As the Nov. 6 election nears, likely Maryland voters are evenly divided on whether to make same-sex marriage legal in the state after opposition has grown in recent weeks, according to a new opinion poll conducted for The Baltimore Sun.
Meanwhile, most voters are against Gov. Martin O'Malley's plan to expand gambling in Maryland, the poll found. Voters oppose the measure 54 percent to 39 percent — figures that are virtually unchanged over the past month despite a multimillion-dollar barrage of television ads seeking to sway public opinion.
The two fiercely contested ballot issues have added suspense to an election in which the outcome of most Maryland congressional races and the state's presidential vote haven't been in question.
"It comes down to turnout," said Steve Raabe, president of OpinionWorks, which conducted the telephone survey of 801 likely voters. He noted that the poll, conducted Oct. 20 to Oct. 23, found that the same-sex marriage measure and the gambling plan face strong opposition from older voters and weekly churchgoers — groups that reliably turn out to vote.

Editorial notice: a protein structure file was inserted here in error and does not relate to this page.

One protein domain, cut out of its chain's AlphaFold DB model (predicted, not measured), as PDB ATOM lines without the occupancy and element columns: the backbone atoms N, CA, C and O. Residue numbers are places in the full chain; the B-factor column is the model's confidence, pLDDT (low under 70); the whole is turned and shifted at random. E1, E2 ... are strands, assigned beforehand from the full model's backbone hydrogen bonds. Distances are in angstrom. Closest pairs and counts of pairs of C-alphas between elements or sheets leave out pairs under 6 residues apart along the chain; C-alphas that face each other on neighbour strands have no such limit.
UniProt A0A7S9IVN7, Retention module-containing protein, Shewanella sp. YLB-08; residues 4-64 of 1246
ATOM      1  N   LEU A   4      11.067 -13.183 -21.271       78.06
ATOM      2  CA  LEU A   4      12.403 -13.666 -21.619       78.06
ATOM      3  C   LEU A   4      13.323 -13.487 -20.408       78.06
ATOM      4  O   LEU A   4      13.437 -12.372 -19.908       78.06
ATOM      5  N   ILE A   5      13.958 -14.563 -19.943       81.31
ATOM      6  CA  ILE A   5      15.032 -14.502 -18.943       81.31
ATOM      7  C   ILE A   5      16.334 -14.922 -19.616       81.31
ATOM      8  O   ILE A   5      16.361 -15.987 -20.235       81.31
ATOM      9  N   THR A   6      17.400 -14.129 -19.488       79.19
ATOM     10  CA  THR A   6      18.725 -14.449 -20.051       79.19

"It's very important who comes to the polls," he said, "and it's very important who goes down the ballot" to cast a vote on the two measures — the last of seven statewide referendum questions.
Maryland voters are evenly divided on the Dream Act, the law that would give some illegal immigrants access to in-state tuition rates, with 47 percent in favor and 45 percent opposed. The poll has a margin of error of 3.5 percentage points.